MUMBAI, India – The Indian market has undergone a large shift in recet years toward API Group II and III base stocks, and with the countrys upcoming transition towards stricter automobile emissions standard, Group III offers an attractive proposition for lube formulators, an industry insider said.
Suppliers of both Group II and Group III originally viewed India as a large market where they could place barrels even if technical demand in the market didnt require oils of that quality. But those oils are offering technical advantages such as higher viscosity index and the ability to formulate engine oils that help reduce emissions of air pollutants, a senior executive with the United Arab Emirates-based GP Global Group said at the Asia, Middle East and Africa Bitumen and Base Oil Conference, organized by Petrosil Group here in July.
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Group II and III demand in India should accelerate with the countrys impending shift to Bharat Stage VI automobile emissions standard from April 2020, said Sudip Shyam, global head of base oils and lubricants business development at GP Global. BS VI is equivalent to the European Unions Euro 6 standard and is expected to force engine design changes that require more advanced engine oils.
Group III in the last few years has become a commercially attractive proposition and more so, with BS VI, Shyam told attendees at the conference.
The market for high quality base oils and synthetics in India, the worlds third-largest lubricant market after China and the United States, is expected to expand as automakers strive to meet tougher vehicular emissions caps and develop technologies for better fuel economy. India is skipping the BS V standard to jump directly from BS IV to BS VI in order to tackle the nations worsening air pollution.
Shyam said opportunity for Group I will still exist but that it will be largely price driven as many Indian blenders swing between Group I and II, depending on the actual cost that they are able to negotiate with suppliers.
Theres a huge gap between demand and production, which brings great opportunities for global suppliers, including refiners and traders, he said. India imports almost three times as much base oil as it produces, making it a go-to destination for suppliers, Shyam said. The country is estimated to have imported more than 3 million metric tons of base oil in 2018, while the production was likely at 1 million tons, he added. South Korea, Singapore, the U.A.E., the United States and Saudi Arabia accounted for almost 89 percent of those imports.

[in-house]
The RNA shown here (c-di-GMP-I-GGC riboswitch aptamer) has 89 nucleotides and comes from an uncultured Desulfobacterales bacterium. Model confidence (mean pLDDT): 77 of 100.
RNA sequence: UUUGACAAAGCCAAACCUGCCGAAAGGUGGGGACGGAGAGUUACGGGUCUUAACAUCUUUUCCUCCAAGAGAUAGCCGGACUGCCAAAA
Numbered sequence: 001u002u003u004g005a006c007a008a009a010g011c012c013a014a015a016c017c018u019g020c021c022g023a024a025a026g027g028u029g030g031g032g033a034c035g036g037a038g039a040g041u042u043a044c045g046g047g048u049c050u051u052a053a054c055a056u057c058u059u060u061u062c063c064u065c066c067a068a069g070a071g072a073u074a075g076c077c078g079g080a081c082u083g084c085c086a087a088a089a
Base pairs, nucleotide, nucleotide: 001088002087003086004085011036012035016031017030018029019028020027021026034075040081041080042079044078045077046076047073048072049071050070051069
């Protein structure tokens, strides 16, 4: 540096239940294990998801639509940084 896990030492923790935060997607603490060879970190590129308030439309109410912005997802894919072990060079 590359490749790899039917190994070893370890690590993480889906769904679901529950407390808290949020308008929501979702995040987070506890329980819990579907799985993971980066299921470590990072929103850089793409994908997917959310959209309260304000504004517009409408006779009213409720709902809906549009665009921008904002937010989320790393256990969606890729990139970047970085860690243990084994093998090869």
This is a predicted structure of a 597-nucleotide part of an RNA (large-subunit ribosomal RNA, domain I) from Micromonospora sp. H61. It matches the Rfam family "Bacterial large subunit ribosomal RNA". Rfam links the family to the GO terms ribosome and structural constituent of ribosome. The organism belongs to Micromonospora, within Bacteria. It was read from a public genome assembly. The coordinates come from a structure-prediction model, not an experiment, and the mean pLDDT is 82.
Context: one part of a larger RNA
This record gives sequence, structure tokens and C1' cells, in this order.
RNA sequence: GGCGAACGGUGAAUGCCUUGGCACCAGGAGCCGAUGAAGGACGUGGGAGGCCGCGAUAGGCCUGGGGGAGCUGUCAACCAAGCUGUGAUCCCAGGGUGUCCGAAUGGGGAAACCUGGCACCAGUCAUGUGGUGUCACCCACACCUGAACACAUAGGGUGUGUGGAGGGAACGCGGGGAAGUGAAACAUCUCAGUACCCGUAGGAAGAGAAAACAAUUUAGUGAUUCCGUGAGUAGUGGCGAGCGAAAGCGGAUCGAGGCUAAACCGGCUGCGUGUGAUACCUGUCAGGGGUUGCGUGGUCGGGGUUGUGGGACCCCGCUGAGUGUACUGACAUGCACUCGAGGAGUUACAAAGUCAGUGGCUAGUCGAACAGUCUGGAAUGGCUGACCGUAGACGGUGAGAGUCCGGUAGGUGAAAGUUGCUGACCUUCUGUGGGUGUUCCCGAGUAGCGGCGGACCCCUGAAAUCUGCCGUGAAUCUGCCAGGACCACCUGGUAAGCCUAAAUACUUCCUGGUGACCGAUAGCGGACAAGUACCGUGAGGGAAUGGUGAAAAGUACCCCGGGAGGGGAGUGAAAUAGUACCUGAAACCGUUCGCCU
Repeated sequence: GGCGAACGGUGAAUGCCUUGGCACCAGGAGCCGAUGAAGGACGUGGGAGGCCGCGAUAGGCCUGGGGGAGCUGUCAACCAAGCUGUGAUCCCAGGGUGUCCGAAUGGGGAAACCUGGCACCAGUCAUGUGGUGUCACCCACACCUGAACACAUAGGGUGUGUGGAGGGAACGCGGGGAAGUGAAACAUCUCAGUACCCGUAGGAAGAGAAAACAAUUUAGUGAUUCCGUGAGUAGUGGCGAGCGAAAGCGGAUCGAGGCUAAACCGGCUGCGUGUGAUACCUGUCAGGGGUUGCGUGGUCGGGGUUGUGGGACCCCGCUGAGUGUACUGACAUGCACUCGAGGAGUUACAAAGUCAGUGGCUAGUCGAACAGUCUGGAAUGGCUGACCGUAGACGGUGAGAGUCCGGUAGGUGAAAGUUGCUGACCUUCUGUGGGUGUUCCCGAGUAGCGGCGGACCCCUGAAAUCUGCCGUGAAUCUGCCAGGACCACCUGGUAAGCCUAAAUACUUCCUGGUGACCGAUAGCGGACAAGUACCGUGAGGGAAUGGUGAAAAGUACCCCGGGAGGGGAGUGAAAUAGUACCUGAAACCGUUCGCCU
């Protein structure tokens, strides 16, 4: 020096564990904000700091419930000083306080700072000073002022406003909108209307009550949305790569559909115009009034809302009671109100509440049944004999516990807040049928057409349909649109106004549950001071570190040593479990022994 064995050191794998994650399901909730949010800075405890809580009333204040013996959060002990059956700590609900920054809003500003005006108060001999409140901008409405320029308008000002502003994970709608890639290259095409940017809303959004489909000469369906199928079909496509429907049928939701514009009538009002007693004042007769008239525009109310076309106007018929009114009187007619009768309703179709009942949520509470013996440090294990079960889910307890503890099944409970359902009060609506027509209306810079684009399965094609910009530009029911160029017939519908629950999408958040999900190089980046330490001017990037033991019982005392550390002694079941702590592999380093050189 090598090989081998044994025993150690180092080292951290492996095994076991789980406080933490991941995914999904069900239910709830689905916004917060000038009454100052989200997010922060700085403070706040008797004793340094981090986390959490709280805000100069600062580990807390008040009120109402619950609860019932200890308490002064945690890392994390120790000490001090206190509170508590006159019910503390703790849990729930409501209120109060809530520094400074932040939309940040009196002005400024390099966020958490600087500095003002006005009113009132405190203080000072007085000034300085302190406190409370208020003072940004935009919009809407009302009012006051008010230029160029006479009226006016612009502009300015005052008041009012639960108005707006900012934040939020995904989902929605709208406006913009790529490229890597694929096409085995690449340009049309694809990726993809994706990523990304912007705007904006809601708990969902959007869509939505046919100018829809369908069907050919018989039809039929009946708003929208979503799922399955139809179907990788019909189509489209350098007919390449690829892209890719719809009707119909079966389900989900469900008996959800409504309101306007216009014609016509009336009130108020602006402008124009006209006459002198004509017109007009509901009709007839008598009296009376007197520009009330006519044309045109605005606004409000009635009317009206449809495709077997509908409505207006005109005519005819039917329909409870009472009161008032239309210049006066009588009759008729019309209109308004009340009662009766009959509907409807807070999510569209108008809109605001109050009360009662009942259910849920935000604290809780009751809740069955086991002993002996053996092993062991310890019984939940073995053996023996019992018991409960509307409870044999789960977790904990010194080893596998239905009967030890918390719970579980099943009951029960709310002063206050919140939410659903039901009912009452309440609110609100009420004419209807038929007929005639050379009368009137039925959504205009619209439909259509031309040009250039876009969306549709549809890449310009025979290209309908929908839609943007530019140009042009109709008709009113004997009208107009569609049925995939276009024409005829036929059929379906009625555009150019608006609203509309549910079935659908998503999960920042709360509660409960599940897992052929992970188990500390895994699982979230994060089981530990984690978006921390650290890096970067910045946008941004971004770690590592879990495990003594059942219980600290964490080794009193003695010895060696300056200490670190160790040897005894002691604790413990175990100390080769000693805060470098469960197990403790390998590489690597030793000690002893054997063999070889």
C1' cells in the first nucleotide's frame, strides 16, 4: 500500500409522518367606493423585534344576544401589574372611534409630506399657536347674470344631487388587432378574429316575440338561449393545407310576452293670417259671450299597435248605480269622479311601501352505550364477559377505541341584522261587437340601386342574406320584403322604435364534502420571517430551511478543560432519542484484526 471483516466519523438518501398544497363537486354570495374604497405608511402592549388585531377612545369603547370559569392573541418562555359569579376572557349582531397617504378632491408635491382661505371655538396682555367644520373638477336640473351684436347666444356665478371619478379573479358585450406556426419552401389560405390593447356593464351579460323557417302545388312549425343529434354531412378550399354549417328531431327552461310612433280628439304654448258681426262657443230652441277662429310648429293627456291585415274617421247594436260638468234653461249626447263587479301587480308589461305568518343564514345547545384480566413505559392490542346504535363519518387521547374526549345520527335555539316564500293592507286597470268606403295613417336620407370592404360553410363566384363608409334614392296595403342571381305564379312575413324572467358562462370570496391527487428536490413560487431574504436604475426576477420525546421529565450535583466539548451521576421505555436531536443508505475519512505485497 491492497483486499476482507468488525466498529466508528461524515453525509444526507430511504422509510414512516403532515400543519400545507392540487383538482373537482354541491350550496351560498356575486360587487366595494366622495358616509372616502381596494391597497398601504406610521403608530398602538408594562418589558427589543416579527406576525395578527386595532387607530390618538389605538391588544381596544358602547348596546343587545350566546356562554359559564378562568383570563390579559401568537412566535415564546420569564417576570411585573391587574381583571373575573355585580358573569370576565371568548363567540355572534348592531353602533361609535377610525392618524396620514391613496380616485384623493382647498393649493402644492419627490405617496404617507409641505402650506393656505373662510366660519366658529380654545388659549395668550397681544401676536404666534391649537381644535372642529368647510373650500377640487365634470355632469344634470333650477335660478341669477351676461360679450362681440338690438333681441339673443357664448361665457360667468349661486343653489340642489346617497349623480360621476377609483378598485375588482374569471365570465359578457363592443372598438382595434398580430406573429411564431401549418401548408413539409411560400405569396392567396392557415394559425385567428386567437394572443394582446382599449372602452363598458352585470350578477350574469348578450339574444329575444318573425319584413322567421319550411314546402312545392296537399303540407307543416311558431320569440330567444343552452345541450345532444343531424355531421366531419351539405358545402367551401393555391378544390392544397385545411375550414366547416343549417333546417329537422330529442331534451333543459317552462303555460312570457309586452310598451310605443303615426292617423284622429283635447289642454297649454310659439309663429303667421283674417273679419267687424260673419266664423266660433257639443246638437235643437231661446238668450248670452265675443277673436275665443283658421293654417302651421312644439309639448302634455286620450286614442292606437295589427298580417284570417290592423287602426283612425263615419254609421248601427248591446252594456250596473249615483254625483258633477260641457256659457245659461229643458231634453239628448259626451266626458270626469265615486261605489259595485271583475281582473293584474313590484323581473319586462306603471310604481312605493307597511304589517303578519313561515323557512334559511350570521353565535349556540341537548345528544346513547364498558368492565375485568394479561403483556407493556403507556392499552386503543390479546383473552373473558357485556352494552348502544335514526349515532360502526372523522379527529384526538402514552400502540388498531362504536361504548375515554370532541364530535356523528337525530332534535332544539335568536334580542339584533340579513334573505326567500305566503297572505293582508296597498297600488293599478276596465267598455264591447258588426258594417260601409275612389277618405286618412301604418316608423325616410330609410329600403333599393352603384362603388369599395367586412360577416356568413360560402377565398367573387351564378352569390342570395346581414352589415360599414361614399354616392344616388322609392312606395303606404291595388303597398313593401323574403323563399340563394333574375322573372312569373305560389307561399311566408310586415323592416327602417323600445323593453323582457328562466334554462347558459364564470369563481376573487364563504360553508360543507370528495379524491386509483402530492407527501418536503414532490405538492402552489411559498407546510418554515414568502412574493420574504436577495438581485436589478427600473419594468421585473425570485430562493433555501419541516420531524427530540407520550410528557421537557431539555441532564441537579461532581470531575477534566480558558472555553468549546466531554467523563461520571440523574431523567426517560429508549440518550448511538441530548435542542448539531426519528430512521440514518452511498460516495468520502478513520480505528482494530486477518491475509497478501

Group II and III accounted for 75 percent of the countrys imports, which basically reflects the switch towards usage of premium base oils and the quality of lubricants, Shyam said.
He noted that India is also exporting large quantities of specialties as well as finished lubricants. A lot of light products coming from South Korea, for example, are re-processed and exported as specialties as well as finished lubricants, he explained.
A base oil production deficit also exists in the broader South Asia region, which covers Afghanistan, Bangladesh, Bhutan, Maldives, Nepal, India, Pakistan and Sri Lanka.
There are producers of base oils only in India and Pakistan, he noted. The regional capacity is slightly above 1.4 million t/y, with India accounting for 85 percent and Pakistan the rest. The share of Group I in total capacity is almost 59 percent in the region, followed by Group II and a small amount of Group III.
Economic growth in India slowed recently, but Shyam called it a temporary blip, maintaining that prospects are solid thanks to the governments emphasis on infrastructure and rural development. Demographic trends in the nation of 1.3 billion people look extremely favorable for the next 20 to 30 years, he said, adding that theres sustained availability of quality manpower at relatively lower costs.
Current gross national product is estimated at about U.S. $2.7 trillion, and the government aims to reach U.S. $5 trillion by fiscal year 2024-25, Shyam said. The key growth drivers will include development of industrial corridors, coal mines, auto hubs and major ports, he noted.
The growth of power industry, manufacturing, steel, cement, construction and mining sectors will boost the demand for lubricants, he said. All these industries are extremely lubricants intensive, which provides a lot of opportunities for growth.
India consumes an estimated 2.25 million t/y of finished lubricants, including 1.5 million t/y of automotive lubes and 750,000 of industrial lubes, according to Shyam. That does not include an estimated 1.3 million t/y of specialties produced for local consumption and export.
We expect the market in India to still grow at about 4.1 percent to 4.3 percent, largely from [growth in] motorcycle oils, heavy-duty engine oils, premium lubes and greases as well as specialties, he projected.